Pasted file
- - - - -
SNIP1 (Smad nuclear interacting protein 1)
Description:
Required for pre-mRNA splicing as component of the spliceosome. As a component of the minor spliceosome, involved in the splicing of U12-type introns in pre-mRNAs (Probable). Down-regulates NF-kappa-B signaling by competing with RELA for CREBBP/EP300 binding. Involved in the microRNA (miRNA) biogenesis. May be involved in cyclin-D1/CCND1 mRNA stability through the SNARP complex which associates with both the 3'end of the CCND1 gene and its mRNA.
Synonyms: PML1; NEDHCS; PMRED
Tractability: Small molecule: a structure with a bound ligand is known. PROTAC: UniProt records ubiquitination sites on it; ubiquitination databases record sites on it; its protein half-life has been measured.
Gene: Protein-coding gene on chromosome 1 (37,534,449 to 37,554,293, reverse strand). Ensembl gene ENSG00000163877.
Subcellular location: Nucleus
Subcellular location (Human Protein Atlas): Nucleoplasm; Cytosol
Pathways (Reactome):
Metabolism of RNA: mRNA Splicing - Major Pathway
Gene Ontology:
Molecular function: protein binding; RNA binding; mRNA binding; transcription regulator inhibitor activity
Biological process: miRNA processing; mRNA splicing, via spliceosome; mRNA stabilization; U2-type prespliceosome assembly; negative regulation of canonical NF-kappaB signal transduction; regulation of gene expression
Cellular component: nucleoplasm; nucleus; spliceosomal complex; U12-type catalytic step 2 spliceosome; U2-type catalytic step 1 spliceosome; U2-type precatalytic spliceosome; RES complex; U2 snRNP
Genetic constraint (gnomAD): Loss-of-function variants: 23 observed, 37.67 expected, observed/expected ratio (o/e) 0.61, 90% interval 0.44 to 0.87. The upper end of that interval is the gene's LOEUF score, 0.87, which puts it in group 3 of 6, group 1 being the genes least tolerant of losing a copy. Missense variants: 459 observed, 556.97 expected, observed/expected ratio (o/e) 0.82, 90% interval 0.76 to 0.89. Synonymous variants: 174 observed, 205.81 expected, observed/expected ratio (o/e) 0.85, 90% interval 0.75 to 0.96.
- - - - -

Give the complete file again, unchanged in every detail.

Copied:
SNIP1 (Smad nuclear interacting protein 1)
Description:
Required for pre-mRNA splicing as component of the spliceosome. As a component of the minor spliceosome, involved in the splicing of U12-type introns in pre-mRNAs (Probable). Down-regulates NF-kappa-B signaling by competing with RELA for CREBBP/EP300 binding. Involved in the microRNA (miRNA) biogenesis. May be involved in cyclin-D1/CCND1 mRNA stability through the SNARP complex which associates with both the 3'end of the CCND1 gene and its mRNA.
Synonyms: PML1; NEDHCS; PMRED
Tractability: Small molecule: a structure with a bound ligand is known. PROTAC: UniProt records ubiquitination sites on it; ubiquitination databases record sites on it; its protein half-life has been measured.
Gene: Protein-coding gene on chromosome 1 (37,534,449 to 37,554,293, reverse strand). Ensembl gene ENSG00000163877.
Subcellular location: Nucleus
Subcellular location (Human Protein Atlas): Nucleoplasm; Cytosol
Pathways (Reactome):
Metabolism of RNA: mRNA Splicing - Major Pathway
Gene Ontology:
Molecular function: protein binding; RNA binding; mRNA binding; transcription regulator inhibitor activity
Biological process: miRNA processing; mRNA splicing, via spliceosome; mRNA stabilization; U2-type prespliceosome assembly; negative regulation of canonical NF-kappaB signal transduction; regulation of gene expression
Cellular component: nucleoplasm; nucleus; spliceosomal complex; U12-type catalytic step 2 spliceosome; U2-type catalytic step 1 spliceosome; U2-type precatalytic spliceosome; RES complex; U2 snRNP
Genetic constraint (gnomAD): Loss-of-function variants: 23 observed, 37.67 expected, observed/expected ratio (o/e) 0.61, 90% interval 0.44 to 0.87. The upper end of that interval is the gene's LOEUF score, 0.87, which puts it in group 3 of 6, group 1 being the genes least tolerant of losing a copy. Missense variants: 459 observed, 556.97 expected, observed/expected ratio (o/e) 0.82, 90% interval 0.76 to 0.89. Synonymous variants: 174 observed, 205.81 expected, observed/expected ratio (o/e) 0.85, 90% interval 0.75 to 0.96.